The heatsinks get rather hot, and so does the transformer, and should it get to a chassis temperature of 60C, the bimetal thermal switch operates cutting the mains. The enclosure then cools gradually to below 45C and then switches back on.

I have not catalogued how long it takes to cool back down, but I suspect it could take maybe a hour or so.

But why put temptation in the way?

Well, it isn't temptation at all. On a 207V mains supply, which the standards say the amplifier must work at, the trimmer presets will have to be set nearly fully clockwise to reach 20 on the meters.

Now, on 254 volts, the trimmers have to be set nearly fully anti-clockwise, or the meters will read more than 20.

And on 230 volts, somewhere in between.

Now, on switch on, the meters will indicate less than 20 because the thermal conditions take a few minutes to stabilise, so you either wait or play music anyway, and check the meters after say 30 minutes.

So what does this say about amplifiers without this adjustment?

If an amplifier has been set up in the factory to its optimum at the rated 230V, then at 254V it is over biased and at 207V it is under biased.

This is assuming the amplifier has the usual unregulated power supply - most have.

And, incredibly, such an amplifier sounds just as great in reviews no matter where the review took place. Hmm, quite incredible! Actually, it's a load of bollocks!

But, you see, if you don't have either this accessible trimmer and a meter, then you don't know where the bias is - whether it's optimum or not.

I believe McIntosh use a microprocessor to achieve this end (good on them!), and if an amp has a regulated power supply, the bias will remain as set in the factory.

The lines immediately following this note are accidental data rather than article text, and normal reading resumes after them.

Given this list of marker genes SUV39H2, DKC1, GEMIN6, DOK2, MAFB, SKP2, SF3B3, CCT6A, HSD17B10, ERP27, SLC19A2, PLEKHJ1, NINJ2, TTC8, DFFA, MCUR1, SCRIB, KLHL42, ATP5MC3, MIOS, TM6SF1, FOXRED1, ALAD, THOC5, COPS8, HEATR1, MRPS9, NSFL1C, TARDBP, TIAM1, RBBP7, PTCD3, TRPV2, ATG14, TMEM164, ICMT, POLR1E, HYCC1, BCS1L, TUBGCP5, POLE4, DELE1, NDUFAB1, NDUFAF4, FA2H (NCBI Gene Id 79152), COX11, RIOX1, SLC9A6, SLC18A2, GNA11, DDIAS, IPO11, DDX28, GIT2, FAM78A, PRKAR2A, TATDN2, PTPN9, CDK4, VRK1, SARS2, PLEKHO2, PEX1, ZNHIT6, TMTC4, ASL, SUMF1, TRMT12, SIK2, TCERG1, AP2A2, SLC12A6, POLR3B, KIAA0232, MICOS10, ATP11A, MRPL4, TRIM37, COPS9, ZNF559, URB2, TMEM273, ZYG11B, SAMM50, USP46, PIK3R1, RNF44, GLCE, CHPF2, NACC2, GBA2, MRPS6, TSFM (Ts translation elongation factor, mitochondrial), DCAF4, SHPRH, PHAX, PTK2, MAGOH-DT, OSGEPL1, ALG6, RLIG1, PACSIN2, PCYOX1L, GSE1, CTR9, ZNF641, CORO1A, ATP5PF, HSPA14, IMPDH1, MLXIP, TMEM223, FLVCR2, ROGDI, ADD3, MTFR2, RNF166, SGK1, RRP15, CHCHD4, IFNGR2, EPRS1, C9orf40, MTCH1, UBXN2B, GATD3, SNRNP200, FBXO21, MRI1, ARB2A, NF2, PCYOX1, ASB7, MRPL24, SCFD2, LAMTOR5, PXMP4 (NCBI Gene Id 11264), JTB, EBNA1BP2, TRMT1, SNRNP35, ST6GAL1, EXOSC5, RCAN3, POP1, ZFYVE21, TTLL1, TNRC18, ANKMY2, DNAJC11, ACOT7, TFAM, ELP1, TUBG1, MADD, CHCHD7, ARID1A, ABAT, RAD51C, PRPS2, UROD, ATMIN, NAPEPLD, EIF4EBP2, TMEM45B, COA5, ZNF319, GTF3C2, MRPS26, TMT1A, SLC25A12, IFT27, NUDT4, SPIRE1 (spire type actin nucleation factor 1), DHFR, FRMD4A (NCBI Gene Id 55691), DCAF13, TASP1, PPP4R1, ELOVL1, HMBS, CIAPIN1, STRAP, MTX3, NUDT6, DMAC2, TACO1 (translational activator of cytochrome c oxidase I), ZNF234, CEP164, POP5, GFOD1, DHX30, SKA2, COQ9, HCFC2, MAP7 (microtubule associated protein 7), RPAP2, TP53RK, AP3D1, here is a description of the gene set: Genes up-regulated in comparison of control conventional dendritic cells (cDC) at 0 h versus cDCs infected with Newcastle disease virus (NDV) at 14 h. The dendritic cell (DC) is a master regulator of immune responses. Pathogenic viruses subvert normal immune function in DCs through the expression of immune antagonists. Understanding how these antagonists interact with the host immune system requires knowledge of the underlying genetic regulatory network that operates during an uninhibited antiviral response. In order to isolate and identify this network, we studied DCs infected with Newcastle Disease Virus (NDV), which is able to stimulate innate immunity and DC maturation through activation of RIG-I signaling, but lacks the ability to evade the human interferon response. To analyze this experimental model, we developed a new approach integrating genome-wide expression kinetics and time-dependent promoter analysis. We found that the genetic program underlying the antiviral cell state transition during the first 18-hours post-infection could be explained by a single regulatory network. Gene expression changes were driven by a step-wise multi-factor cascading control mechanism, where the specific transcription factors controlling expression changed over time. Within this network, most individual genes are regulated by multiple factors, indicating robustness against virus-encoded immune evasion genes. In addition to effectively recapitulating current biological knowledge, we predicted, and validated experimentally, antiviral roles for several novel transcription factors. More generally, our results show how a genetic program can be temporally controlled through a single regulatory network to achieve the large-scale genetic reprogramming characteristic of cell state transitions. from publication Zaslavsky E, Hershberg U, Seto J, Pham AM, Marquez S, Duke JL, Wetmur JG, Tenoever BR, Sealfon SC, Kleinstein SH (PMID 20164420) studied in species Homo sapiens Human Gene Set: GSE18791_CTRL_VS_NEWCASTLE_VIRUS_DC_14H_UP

Anyway, I hope this post educates those who perhaps didn't know anything about output stage bias.
Not simple enough for Google-Bot to understand...
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Post Options Post Options   Thanks (0) Thanks(0)   Quote Graham Slee Quote  Post ReplyReply Direct Link To This Post Posted: 27 Jan 2023 at 3:47pm
John and I are having discussions on how he takes the amp forward, and my thoughts are that he'd be better off making it a DIY only item.

My view is that the existing case design ought to be ditched along with the meters, leaving the output stage current setting to the constructor to suit their own supply voltage.

It can then be simplified further by shoving both channels on a single PCB with ground spine, thus getting round the stereo-loop problem.

And then it only requires a large heatsink midships, so could be housed in a Takachi Electric Industrial MB Series Silver Aluminium Enclosure, 350 x 210 x 90mm, which the constructor can source from RS.

So, if John is up for that, I'll build one and see how it goes.

(could take a while though)

----------------------------------------------------

As regards the line stage/preamp, I'd already thought about making that as a DIY project, and shoving the thing into the same type enclosure as above.

It could use an aux supply from the power amp or the 30V nominal output from a PSU1, with which the prototype stages published on here a few pages back were powered.

With the state of British industry right now (and possibly for some time to come) this is possibly the best and only option.

What do I mean by the state of British industry? Take a look around. Do you see any?



Edited by Graham Slee - 27 Jan 2023 at 3:58pm